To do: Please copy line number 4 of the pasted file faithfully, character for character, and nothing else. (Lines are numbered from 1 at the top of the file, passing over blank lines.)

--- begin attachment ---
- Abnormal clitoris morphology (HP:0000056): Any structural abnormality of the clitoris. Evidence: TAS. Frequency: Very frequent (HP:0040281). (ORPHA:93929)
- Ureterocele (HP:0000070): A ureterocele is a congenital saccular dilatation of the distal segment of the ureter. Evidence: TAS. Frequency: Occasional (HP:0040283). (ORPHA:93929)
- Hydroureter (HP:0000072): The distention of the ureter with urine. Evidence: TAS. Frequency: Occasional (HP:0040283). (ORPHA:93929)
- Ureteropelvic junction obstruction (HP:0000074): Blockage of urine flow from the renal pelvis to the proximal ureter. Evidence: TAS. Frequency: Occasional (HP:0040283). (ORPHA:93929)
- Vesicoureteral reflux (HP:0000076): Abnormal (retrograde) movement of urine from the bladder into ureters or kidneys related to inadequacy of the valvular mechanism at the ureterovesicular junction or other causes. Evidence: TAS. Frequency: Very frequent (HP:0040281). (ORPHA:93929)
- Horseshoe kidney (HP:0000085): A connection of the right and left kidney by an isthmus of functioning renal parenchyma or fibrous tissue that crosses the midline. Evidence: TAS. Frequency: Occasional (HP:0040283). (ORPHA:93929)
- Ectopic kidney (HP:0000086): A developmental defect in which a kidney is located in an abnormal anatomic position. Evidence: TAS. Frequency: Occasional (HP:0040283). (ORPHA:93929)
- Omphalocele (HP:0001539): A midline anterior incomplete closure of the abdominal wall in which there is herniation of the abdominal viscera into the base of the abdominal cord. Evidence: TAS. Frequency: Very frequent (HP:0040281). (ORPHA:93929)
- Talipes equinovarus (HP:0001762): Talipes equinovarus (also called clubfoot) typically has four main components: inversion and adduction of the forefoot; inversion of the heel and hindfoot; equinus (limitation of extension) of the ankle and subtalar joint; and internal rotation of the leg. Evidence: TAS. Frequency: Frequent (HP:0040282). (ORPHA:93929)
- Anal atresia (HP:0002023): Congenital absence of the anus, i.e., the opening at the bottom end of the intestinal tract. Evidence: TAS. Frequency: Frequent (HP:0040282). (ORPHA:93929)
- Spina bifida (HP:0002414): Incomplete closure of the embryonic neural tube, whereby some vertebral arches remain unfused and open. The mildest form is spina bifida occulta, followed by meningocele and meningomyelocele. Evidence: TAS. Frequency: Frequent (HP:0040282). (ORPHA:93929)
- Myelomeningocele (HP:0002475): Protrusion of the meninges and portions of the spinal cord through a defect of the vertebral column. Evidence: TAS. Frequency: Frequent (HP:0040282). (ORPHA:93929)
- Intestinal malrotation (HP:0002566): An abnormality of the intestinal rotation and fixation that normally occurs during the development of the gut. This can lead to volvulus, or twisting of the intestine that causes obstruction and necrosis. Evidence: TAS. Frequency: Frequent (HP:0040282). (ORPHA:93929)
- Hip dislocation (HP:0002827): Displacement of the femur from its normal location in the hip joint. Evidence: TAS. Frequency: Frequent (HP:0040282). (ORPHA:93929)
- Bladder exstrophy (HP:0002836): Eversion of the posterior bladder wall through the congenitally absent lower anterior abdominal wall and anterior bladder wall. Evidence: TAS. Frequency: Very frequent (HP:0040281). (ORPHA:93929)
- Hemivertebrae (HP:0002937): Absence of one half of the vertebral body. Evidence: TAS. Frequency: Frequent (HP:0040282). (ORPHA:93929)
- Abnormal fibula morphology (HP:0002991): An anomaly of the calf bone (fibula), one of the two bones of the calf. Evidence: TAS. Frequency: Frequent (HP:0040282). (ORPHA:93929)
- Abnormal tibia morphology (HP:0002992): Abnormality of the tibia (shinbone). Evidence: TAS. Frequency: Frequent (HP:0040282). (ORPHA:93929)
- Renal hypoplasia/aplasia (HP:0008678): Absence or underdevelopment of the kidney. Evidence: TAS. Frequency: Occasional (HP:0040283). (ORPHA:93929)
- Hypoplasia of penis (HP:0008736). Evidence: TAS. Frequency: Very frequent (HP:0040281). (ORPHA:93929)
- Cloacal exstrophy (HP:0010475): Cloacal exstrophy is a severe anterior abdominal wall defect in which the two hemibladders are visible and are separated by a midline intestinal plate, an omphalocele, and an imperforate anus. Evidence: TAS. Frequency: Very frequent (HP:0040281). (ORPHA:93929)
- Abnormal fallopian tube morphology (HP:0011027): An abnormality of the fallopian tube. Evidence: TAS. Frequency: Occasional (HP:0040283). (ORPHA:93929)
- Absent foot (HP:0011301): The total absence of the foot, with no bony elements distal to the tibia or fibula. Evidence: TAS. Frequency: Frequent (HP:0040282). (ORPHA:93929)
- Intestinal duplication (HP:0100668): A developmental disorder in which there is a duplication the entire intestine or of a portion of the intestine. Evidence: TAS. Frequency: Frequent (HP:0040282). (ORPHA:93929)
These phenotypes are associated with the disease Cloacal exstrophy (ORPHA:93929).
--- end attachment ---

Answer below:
- Ureteropelvic junction obstruction (HP:0000074): Blockage of urine flow from the renal pelvis to the proximal ureter. Evidence: TAS. Frequency: Occasional (HP:0040283). (ORPHA:93929)